Bertha Coombs is a reporter for CNBC, covering financial markets, business news stories and health care throughout the business day. She is based at the Nasdaq Marketsite in Times Square.
Her health care coverage at CNBC has ranged from covering the implementation of the Affordable Care Act and the failed launch of the Obamacare health insurance exchanges, to how cancer researchers are using IBM's Watson to improve cancer care, and how doctors are using mobile technology to treat patients in their own homes. She also covered the devastation of Hurricane Katrina in New Orleans, the impact of the financial crisis of 2008, and reported on the oil markets from the floor of the New York Mercantile exchange.
Before joining CNBC, Coombs was a reporter and anchor for the pioneering online business network, Yahoo Finance Vision, and served as a freelance reporter for the former CNNfn financial network. Prior, she served as a reporter for ABC News One, and a substitute anchor for "World News Now" and "World News This Morning."
She began her career in general news, with previous reporting and anchoring positions at WABC-TV in New York, WPLG-TV in Miami and WFSB-TV in Hartford, Connecticut.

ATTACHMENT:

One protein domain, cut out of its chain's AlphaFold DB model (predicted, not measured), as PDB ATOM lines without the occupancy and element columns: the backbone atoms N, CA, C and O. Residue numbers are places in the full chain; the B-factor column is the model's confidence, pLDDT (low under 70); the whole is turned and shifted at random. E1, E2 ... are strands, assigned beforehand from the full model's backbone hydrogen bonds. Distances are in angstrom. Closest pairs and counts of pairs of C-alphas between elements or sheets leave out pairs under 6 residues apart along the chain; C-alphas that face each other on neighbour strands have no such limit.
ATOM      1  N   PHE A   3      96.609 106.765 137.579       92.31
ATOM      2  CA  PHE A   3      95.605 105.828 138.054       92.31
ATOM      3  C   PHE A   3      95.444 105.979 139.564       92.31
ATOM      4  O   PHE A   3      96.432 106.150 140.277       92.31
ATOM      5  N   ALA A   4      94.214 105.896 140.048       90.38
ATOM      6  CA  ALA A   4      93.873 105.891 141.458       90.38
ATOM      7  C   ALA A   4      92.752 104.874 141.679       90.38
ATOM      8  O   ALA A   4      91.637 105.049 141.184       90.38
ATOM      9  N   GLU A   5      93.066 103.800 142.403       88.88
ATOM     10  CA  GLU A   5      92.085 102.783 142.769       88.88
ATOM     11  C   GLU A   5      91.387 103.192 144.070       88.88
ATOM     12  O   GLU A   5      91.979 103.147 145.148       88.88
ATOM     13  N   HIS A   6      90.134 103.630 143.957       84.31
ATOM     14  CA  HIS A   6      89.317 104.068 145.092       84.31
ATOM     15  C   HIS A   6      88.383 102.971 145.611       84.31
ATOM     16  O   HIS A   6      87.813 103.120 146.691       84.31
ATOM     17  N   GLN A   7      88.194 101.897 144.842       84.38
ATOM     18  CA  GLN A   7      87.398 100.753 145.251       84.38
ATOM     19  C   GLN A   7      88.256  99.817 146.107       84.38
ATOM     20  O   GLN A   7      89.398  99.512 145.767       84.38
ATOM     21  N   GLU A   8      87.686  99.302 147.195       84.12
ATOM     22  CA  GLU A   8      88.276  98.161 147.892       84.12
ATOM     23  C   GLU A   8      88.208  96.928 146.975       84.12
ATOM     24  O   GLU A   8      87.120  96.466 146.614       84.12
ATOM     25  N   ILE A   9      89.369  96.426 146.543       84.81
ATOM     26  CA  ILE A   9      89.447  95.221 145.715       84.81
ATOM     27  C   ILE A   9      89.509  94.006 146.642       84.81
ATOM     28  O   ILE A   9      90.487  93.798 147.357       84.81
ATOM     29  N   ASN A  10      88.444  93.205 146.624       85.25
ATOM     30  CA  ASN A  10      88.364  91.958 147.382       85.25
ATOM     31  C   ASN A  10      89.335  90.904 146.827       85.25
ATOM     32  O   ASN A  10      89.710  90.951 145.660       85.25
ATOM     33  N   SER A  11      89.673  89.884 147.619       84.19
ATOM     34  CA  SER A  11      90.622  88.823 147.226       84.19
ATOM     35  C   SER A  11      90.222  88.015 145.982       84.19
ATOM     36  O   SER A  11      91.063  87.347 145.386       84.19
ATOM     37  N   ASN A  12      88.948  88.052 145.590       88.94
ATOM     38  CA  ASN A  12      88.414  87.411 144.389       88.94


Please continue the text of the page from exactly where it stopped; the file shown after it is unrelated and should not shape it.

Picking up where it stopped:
Coombs is a graduate of Yale University and was awarded the Leo Beranek Reporter Training Fellowship at WCVB-TV in Boston. Born in Havana, Cuba, she speaks fluent Spanish.
Follow Bertha Coombs on Twitter @BerthaCoombs
CNBC's Bertha Coombs reports on the oil and gold markets reaction to headlines on OPEC and the Hillary Clinton email probe.
CNBC's Bertha Coombs reports on the moves in McKesson after its quarterly earnings release.
CNBC's Bertha Coombs reports the latest crude oil inventory data from the EIA.
Unlike an flexible savings account, health savings account funds don't expire at the end of the year and they're portable.
CNBC's Bertha Coombs reports the latest troubles in health care, including why shares of Humana are sinking.
Medicare ratings cuts at Humana may signal a higher bar for other Medicare insurers, an analyst says.
Like many tech firms competing for a younger work force, Activision is breaking new ground with its employee benefits.